This post was sponsored by Poppie’s Paint Powder and Daddy Van’s Wax.
I’ve had this little shoe shine stool for about ten years now and at one point in time I painted it white and put it on my covered porch.
It sat by front door holding a potted plant.
Although it was far away from the elements, the heat and humidity did quite a number on the paint and gave it a natural crackle finish.
While I love a crackled look, I had never anticipated the mess that comes with it. It drops paint chips nonstop and since it now lives inside, that means I have to vacuum frequently.
I would move it to vacuum and it would drop paint chips in its new place, and then I would move it back to where it belonged and it would drop paint chips on the newly vacuumed area. So I finally decided to paint the sucker and be done with it.
I sanded all of the loose paint off until I had a smooth and even finish, then I wiped it down with a tack cloth to remove the dust.
DIY Chalk Paint
I used Poppie’s Paint Powder and Sherwin Williams sample paint to make my own DIY chalk paint.
Have you ever tried Poppie’s Paint Powder? It’s very affordable, mixes easily and can last in a sealed container for a couple of years after being mixed.
I’ve been testing this claim each month by dragging out the paint I had mixed up a couple months prior and using it for a new project. So far I’ve been completely satisfied with the old, previously mixed paint. I just stir it up like I would any other paint I would buy in a store and it’s ready to use. It hasn’t thickened or dried out at all.
Poppie’s Paint Powder is my favorite DIY chalk paint powder because it’s safe to use unlike Plaster of Paris, it doesn’t clump, and it can be used with any latex or acrylic paint which means your color choices are limitless!
For this project I chose a blue green latex paint from Sherwin Williams called Halcyon Green which is very similar to Annie Sloan’s Duck Egg Blue.
I measured out a cup of latex paint and put it into a sealable plastic container so that I could save the unused portion for later use.
I mixed the Poppie’s Paint Powder with water following the directions below and then added it to the latex paint and stirred well.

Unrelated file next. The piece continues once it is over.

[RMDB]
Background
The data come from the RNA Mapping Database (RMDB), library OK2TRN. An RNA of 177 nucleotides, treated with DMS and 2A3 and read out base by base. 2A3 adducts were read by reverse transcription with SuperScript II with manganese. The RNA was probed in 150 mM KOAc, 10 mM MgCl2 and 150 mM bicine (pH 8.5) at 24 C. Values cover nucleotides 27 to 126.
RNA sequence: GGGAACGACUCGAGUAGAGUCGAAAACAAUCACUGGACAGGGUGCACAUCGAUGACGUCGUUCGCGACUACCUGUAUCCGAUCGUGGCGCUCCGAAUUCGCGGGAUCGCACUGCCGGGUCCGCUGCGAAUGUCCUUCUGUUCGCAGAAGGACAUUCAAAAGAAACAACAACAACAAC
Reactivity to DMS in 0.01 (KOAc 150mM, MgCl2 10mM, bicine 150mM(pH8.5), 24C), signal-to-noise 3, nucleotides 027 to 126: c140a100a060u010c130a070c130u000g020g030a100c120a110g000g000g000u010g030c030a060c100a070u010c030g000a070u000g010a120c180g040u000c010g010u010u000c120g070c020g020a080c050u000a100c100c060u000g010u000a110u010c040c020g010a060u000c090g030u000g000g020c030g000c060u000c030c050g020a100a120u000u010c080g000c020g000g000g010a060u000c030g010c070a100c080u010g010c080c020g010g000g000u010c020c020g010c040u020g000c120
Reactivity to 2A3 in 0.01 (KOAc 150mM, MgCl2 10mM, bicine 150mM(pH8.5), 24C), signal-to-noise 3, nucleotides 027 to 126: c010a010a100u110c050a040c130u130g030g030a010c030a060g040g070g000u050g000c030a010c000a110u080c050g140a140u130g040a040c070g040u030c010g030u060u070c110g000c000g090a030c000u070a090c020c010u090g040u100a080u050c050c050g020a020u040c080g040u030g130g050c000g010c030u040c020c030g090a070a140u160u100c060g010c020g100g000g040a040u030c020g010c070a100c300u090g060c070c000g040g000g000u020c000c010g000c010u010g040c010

While I had my Poppie’s Paint Powder out, I mixed up a batch of Poppie’s Paint Powder and Sherwin Williams Kilim Beige which is a close match to Annie Sloan Old Ochre. I also mixed Sherwin Williams Antique White and Poppie’s Paint Powder for an upcoming project. Poppie’s has a very long shelf life after being mixed and so mixing the paint now will save me a step later when I’m ready to do the next project.
One coat of the Halcyon Green was all it took to cover the shoe shine stool. The paint went on smoothly and dried quickly.
I next used Sherwin Williams’ Kilim Beige/Poppie’s Paint Powder mix and dry brushed it on in random areas. The dry brushing dried immediately so I then took it outside for some heavy distressing.
I wanted to darken and enhance the color of the paint, so I applied Daddy Van’s Antique Brown decorative wax directly on top of the paint.
If you don’t want to cause a color change then you would need to use Daddy Van’s clear wax before using one of the decorative waxes. The clear wax seals and protects the paint color and then the dark wax would be used to highlight certain details or to give an aged look to a piece of furniture.
The neat thing about using this wax is that if you apply too much dark wax, then you just go over those areas with clear wax and the clear wax will remove the dark wax.
I’ve always dreaded waxing because it’s a major workout for the arms and shoulders, but Daddy Van’s totally changed my opinion on waxing furniture.
Daddy Van’s wax is made with all natural ingredients which prevents it from drying on furniture like other waxes.
You simply wipe a little bit on with a waxing brush or cloth. I used a cloth which worked just fine. Then you wipe off excess wax with a soft cloth. I just flipped the same cloth around and used one end for waxing and the other end for removing excess wax and buffing.
It’s better to use a small amount and more coats than using one thicker coat of wax.
So here she is but the color appears much lighter in the pictures than it actually is. This is a true duck egg blue. It’s a little deeper blue green with some off white mixed in.
I took these pictures outside to get natural lighting, but this piece will need to be used indoors since wax was used.